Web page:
The White House on Wednesday disputed Syrian President Bashar Assad’s claim in an interview with ABC News that “we don’t kill our people” and laid blame for the deaths at the embattled ruler’s feet.
“The increase in death and body counts this month highlights that the Syrian government relies increasingly on its security and military apparatus as its only solution in the face of increasing isolation at home and overseas,” National Security Council spokesman Tommy Vietor told POLITICO in a statement when asked to respond to Assad’s remarks.
He added, “Make no mistake, the increase in armed resistance is Assad’s fault and Assad’s fault alone.”
The harsh statement follows an interview in which Assad repeatedly denied to Barbara Walters of ABC News that his government was responsible for the rising death toll in his country.
“We don’t kill our people. … No government in the world kills its people, unless it’s led by a crazy person,” Assad said in the interview that aired Wednesday.
When Walters confronted the president with reports of Syrian civilians, including children, being tortured and killed, noting that she had seen photos, Assad responded: “To be frank with you Barbara, I don’t believe you.”
Pressed about a United Nations report released recently, detailing the “crimes against humanity” in Syria, Assad was dismissive, saying, “Who said that the United Nations is a credible institution?”
Vietor said Wednesday that the “atrocious level of violence” in Syria left no doubt that the Assad regime is “beyond salvation.”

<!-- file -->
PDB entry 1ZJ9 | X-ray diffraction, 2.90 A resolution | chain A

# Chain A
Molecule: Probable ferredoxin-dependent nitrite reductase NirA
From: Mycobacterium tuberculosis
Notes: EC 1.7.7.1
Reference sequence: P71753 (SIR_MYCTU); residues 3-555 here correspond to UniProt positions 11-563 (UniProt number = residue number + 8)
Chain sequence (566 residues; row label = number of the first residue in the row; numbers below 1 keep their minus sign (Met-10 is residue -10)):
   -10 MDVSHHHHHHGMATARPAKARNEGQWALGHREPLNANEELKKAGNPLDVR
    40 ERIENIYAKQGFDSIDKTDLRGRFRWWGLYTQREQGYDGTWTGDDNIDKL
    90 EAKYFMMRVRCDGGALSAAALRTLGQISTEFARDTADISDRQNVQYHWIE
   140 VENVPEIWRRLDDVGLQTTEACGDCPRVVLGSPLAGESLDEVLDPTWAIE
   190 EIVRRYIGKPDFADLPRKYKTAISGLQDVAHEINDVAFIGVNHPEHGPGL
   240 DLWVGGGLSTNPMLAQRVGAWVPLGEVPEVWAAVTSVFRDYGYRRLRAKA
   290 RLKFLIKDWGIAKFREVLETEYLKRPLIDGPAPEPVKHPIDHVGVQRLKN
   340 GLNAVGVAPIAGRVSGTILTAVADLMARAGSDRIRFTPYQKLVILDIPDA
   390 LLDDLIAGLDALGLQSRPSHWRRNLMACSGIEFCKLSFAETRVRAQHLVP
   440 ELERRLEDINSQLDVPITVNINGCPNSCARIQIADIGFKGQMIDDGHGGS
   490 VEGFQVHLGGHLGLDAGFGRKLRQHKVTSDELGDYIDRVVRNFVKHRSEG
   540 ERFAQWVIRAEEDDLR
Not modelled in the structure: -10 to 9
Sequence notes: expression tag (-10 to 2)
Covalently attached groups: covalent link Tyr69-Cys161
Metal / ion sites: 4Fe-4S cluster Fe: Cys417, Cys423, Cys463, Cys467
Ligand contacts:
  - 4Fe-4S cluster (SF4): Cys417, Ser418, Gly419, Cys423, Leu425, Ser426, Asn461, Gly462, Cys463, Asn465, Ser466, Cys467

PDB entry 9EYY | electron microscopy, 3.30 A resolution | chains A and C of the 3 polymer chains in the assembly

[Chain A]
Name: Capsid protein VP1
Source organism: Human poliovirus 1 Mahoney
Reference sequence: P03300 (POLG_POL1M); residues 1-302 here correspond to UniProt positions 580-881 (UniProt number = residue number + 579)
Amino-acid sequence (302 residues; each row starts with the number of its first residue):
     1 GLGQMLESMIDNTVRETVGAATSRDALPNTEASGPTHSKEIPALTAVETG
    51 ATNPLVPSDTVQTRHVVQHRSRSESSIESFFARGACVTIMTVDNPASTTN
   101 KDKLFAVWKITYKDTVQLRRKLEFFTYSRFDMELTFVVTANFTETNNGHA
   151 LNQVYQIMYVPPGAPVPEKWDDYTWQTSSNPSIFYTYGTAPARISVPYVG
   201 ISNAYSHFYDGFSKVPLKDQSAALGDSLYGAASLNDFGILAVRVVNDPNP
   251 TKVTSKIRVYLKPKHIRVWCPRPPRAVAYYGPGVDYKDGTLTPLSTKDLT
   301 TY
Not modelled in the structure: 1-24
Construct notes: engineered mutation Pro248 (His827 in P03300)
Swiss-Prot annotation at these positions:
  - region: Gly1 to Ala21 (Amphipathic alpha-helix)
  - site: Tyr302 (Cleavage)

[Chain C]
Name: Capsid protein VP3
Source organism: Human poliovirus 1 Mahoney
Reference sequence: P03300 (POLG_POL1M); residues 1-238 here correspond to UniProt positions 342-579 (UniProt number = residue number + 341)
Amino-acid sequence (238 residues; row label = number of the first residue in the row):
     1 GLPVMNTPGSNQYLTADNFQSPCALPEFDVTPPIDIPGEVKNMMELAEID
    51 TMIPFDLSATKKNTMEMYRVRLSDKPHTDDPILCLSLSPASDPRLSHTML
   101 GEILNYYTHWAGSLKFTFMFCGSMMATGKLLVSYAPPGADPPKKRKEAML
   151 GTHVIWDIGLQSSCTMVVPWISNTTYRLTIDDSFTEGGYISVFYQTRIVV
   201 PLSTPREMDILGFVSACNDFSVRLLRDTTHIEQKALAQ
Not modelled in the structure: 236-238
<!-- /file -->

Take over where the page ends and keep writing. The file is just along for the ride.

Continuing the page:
“We continue to heavily pressure the international community to get on the right side of history, as working toward a democratic transition in Syria is a priority to the administration,” he said. “Momentum is clearly on the side of the Syrian people, as more and more countries take bold steps to isolate and pressure the Assad regime.”
In a State Department briefing Wednesday afternoon, spokesman Mark Toner told reporters that Assad’s denial of the violence unfolding in his country speaks to the importance of allowing international human rights monitors and the media to “report transparently” on what is happening on the ground in Syria, but he predicted, “That’ll never happen.”
Toner said the Syrian president “appeared utterly disconnected from reality” in the ABC interview.
“It’s either disconnection, disregard, or, as he said, crazy. I don’t know,” said Toner. “It either says he’s completely lost any power that he had within Syria, that he’s simply a tool, or that he’s completely disconnected from reality.”
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